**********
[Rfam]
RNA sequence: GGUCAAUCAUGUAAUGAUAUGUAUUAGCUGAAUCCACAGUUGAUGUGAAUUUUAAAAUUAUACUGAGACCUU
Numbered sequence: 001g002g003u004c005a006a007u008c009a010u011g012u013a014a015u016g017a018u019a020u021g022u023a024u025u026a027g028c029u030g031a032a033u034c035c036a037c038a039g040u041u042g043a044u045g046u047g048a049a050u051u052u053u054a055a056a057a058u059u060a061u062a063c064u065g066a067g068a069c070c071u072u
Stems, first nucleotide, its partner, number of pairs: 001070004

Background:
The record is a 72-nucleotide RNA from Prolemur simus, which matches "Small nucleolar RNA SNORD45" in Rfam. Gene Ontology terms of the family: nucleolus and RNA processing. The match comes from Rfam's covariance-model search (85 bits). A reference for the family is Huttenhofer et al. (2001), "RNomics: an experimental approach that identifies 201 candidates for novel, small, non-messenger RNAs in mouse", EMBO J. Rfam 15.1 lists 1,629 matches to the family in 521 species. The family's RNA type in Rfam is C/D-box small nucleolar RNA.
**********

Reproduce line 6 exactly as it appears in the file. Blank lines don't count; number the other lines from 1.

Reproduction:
The record is a 72-nucleotide RNA from Prolemur simus, which matches "Small nucleolar RNA SNORD45" in Rfam. Gene Ontology terms of the family: nucleolus and RNA processing. The match comes from Rfam's covariance-model search (85 bits). A reference for the family is Huttenhofer et al. (2001), "RNomics: an experimental approach that identifies 201 candidates for novel, small, non-messenger RNAs in mouse", EMBO J. Rfam 15.1 lists 1,629 matches to the family in 521 species. The family's RNA type in Rfam is C/D-box small nucleolar RNA.